blkeyesuzi wrote in part:    I tend to keep my personal choice in religion to myself...I tend to discuss everything on more of an acedemic level. Does that make sense at all?  I'm not sure if I'm being very eloquent in this respect.

 

This comment helps clarify for me something which I am finding unfortunate, at least from my perspective, about certain of the posts on this board so far.

 

I'm sure I'll put this badly, but here goes.

 

There is a difference between non-belief and disbelief.  I think the one is entirely appropriate here.  I find the other, personally, less so.

 

Let me take an analogy which, like all analogies, will be imperfect, but may be helpful to some.  Let's say we were scheduling a discussion about parent-child bonding.  Now not all parents will have a special bond with their own children that they don't have with other children, but I believe many parents will and do.  I have certainly experienced such a bond, and for me, it is something quite real.  

 

Now, a non-parent may be able to discuss this bond intellectually or academically, but they will never be able to discuss it in its full reality because it is something more than mere intellect or academia.  It is an experience that cannot be fully understood without undergoing the experience, just as, for example, no matter how many books I read about Shackleton's boat journey to South Georgia after the sinking of the Endurance I can never fully understand what it must have felt like to have been aboard the James Caird.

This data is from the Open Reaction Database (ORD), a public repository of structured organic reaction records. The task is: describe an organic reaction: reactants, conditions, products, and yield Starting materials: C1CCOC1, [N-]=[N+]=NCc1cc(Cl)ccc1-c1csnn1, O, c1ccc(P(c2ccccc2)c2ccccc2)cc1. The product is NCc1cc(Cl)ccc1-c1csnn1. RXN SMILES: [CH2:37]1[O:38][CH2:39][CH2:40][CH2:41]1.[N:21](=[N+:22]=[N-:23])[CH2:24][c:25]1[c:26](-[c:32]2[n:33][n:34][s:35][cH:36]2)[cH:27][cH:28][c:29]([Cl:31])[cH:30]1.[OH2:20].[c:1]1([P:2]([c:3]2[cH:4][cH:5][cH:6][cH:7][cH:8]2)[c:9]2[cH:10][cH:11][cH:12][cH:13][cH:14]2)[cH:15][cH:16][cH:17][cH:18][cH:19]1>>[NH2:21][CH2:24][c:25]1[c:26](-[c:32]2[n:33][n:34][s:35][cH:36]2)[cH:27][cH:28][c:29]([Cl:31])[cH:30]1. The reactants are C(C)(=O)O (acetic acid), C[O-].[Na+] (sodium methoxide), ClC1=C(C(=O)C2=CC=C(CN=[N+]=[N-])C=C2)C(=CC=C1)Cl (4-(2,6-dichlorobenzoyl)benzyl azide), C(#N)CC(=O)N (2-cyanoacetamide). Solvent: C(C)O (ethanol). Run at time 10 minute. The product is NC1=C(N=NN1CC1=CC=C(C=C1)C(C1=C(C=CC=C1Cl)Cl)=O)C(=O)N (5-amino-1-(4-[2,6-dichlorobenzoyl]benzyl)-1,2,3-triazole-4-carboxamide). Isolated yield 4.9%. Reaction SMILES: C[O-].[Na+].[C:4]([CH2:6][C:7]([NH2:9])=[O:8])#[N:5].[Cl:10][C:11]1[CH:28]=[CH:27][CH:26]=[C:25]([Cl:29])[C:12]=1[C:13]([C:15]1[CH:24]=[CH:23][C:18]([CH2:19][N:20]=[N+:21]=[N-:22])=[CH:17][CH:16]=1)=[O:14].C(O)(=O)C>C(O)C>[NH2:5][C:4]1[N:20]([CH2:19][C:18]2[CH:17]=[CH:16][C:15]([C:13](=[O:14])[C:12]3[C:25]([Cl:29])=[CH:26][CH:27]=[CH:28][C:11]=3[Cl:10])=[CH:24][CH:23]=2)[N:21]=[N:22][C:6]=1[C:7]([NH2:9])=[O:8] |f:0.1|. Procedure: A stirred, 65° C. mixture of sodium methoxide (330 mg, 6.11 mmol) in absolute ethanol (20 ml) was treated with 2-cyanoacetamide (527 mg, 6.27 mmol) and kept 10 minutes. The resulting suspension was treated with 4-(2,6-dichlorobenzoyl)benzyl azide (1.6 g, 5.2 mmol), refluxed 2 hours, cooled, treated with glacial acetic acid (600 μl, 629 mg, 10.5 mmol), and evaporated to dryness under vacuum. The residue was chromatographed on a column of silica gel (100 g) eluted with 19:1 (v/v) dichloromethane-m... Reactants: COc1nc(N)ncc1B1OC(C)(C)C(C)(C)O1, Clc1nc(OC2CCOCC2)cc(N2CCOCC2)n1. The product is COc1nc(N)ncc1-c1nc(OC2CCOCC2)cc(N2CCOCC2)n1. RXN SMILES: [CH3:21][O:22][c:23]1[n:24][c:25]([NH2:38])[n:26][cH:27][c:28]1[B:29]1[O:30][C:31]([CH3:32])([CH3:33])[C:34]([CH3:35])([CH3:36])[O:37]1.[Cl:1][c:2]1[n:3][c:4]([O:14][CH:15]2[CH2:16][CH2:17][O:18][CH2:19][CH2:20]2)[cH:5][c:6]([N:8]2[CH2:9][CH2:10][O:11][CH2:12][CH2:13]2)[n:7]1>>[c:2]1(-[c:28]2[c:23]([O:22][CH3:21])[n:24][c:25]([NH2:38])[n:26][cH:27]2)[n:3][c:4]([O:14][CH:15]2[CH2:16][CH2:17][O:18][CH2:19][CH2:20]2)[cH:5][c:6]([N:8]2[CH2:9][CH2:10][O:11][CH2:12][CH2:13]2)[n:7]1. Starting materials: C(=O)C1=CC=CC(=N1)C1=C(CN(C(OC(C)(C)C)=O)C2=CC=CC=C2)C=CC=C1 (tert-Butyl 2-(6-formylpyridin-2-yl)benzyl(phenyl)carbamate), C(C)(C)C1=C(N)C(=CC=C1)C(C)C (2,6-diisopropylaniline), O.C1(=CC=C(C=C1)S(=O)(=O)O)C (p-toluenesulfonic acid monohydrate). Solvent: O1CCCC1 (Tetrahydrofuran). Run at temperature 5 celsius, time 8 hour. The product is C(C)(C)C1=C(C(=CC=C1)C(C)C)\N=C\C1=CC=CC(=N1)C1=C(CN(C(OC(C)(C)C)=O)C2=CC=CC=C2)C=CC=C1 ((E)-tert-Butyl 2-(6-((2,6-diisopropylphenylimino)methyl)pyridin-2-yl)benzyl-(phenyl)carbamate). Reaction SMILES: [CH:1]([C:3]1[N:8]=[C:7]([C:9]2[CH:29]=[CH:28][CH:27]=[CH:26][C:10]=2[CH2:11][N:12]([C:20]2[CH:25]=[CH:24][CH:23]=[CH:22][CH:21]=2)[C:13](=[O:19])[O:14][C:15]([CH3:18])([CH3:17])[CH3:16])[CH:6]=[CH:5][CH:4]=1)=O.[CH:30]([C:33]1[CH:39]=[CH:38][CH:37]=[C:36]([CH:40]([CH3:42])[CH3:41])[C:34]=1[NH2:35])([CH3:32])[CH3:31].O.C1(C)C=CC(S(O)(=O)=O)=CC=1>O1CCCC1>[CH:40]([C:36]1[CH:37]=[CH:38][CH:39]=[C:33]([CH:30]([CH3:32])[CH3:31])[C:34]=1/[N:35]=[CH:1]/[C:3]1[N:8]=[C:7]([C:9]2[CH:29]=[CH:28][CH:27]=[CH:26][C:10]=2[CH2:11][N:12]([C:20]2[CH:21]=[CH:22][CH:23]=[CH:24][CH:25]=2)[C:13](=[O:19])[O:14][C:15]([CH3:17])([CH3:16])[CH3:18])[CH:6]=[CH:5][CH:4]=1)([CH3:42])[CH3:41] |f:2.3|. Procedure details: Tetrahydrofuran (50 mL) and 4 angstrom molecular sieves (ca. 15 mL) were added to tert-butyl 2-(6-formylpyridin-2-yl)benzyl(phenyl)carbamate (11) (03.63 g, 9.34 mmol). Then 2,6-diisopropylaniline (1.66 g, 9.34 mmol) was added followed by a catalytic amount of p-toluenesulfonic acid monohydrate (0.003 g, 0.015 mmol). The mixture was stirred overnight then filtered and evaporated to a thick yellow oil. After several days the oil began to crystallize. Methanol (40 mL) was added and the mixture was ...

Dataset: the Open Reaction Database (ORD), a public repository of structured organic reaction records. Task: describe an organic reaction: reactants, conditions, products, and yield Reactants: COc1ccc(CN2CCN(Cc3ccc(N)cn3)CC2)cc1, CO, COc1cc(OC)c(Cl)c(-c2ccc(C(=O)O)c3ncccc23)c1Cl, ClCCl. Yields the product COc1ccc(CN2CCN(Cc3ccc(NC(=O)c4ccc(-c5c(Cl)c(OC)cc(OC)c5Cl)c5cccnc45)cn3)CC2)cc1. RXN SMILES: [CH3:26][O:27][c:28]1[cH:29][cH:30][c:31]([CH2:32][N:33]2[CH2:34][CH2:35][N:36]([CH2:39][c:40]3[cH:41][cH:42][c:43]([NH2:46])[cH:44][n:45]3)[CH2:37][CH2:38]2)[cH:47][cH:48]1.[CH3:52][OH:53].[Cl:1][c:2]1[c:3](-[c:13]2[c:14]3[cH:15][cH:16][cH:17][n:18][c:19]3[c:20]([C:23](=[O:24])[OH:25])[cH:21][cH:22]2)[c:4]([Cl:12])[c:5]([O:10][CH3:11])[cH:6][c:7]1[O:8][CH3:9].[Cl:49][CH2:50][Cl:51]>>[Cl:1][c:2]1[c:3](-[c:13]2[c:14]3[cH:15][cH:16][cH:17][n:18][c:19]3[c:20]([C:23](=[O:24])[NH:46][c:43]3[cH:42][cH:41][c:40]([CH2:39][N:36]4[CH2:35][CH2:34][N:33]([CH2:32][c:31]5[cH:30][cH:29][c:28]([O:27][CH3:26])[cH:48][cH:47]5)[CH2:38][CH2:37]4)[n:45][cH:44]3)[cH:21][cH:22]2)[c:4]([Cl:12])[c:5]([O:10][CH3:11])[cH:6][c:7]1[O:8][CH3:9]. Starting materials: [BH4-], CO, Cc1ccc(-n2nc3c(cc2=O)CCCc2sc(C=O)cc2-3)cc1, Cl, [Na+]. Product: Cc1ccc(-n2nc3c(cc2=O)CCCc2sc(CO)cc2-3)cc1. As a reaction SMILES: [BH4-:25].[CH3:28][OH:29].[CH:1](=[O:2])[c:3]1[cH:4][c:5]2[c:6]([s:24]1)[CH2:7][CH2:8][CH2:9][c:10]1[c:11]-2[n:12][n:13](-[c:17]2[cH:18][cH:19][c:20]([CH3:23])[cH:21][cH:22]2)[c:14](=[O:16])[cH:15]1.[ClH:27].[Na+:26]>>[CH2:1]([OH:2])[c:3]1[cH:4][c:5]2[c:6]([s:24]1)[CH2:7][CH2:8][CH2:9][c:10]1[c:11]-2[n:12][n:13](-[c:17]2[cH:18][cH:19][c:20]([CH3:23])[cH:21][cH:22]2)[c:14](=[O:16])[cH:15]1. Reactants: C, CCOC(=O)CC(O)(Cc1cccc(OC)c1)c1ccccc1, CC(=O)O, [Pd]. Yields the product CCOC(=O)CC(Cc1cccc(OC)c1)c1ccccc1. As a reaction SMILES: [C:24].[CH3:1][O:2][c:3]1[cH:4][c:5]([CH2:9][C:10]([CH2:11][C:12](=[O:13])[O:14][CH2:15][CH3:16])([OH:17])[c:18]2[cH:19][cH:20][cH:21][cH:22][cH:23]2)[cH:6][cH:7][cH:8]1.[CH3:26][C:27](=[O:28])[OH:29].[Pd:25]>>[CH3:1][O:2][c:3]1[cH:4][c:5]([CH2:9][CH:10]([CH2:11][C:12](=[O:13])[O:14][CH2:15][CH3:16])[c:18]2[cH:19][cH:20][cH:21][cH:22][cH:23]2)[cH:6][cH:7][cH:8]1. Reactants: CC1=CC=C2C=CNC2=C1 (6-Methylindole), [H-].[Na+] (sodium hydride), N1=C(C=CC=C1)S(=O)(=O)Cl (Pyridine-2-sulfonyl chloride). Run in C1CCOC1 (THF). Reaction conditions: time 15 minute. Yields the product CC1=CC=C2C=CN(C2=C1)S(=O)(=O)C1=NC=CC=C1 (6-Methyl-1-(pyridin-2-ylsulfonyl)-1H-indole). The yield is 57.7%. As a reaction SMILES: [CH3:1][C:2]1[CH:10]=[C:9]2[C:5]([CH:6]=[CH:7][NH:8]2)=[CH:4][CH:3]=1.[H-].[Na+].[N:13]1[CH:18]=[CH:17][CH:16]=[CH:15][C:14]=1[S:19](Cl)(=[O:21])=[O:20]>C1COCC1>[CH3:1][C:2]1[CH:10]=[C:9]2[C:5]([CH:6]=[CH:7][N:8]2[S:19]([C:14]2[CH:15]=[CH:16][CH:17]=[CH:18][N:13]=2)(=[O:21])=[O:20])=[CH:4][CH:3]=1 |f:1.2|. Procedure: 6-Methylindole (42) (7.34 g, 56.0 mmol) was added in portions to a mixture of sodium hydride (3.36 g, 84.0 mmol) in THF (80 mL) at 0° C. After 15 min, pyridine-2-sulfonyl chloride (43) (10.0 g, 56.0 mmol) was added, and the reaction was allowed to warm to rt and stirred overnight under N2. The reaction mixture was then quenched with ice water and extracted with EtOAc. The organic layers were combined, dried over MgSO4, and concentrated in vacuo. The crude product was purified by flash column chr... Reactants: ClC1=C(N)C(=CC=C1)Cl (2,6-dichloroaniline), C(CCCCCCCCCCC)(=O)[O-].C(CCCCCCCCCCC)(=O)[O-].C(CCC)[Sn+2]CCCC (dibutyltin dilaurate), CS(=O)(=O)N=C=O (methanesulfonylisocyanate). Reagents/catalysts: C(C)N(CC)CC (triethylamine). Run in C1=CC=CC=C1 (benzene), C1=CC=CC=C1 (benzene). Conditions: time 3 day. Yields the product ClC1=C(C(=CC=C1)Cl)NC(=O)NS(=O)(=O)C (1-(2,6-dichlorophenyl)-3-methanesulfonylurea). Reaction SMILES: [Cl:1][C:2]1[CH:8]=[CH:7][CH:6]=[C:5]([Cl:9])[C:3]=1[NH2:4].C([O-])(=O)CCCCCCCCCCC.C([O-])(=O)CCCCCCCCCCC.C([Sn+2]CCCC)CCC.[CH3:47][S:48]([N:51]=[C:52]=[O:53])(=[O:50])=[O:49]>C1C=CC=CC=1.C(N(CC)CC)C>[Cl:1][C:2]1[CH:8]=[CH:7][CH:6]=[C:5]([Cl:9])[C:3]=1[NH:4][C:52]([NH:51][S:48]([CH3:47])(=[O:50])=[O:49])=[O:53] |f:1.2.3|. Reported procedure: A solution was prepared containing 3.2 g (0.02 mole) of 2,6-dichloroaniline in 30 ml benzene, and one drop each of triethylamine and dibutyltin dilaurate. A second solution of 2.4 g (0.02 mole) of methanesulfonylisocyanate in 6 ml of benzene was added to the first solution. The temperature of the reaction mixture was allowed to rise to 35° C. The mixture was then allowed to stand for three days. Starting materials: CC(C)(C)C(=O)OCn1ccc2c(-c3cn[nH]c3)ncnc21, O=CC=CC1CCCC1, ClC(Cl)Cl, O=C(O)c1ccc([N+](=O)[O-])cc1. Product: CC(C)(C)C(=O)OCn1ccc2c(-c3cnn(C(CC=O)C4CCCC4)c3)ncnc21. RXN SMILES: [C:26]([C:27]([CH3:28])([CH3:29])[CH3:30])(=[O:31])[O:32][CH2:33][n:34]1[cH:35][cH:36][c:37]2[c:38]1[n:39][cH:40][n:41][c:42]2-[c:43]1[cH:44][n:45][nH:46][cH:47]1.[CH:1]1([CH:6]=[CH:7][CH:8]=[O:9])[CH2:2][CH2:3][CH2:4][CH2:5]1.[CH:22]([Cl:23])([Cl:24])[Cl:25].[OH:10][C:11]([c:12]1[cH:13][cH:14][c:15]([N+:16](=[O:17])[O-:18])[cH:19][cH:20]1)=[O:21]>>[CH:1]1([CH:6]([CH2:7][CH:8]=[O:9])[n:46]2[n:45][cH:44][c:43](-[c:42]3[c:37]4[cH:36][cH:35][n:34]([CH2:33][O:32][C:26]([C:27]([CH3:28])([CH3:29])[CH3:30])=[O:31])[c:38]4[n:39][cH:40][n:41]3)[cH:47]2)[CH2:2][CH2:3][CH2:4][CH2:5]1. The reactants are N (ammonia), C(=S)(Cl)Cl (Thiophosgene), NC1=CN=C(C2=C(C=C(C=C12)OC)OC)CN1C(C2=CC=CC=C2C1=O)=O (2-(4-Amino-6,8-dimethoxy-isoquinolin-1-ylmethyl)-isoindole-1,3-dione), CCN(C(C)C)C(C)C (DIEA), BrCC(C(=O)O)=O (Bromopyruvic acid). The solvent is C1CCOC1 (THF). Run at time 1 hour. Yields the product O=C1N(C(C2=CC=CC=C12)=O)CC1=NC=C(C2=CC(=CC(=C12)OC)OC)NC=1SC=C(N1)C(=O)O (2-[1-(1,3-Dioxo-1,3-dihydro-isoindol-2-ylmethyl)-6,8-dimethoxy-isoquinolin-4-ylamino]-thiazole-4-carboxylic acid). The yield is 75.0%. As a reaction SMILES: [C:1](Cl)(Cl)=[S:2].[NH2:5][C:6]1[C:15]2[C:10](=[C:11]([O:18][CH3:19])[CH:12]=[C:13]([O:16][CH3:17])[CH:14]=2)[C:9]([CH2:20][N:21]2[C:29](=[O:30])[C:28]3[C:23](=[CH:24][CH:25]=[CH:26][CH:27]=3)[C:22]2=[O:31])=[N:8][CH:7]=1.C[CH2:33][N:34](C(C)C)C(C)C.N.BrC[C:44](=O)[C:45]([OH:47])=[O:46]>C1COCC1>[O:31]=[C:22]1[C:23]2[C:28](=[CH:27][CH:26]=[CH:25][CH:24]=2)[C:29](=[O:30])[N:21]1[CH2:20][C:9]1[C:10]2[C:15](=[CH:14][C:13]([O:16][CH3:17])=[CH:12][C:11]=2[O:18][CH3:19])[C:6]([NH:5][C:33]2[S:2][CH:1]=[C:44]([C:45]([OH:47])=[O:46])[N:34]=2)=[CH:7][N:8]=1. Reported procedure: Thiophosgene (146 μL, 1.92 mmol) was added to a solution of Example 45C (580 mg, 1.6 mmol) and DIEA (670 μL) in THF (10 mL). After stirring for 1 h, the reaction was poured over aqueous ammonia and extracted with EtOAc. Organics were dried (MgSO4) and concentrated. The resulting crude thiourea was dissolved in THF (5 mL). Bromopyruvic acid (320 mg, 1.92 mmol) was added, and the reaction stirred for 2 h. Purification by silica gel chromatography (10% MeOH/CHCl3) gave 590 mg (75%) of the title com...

Back to our parenthood discussion, non-parents can respond to such a discussion in two (or more) ways.  They can say something like "I have never experienced personally that relationship, but I can respect that for those who have it is something real and special and I can respect and appreciate that even as I don't share it."  Or, they can say something like "I have never experienced personally that relationship, and I don't believe there is anything special at all about the parent-child bond.  I think those who claim to feel something real and true there are just fooling themselves, that there is nothing real there.    I will discuss the issue academically and intellectually, but from the specific viewpoint that those who believe there is anything real there are in fact creating a pretend reality out of a delusion." 

 

I realize that I am presenting only two ends of a spectrum, and that there is a great deal of middle ground,  but I think the end points do exist and are meaningful.

 

I think I could participate creatively in a discussion about the issue of parent-child bonding with the first group; I'm not sure I could with the second.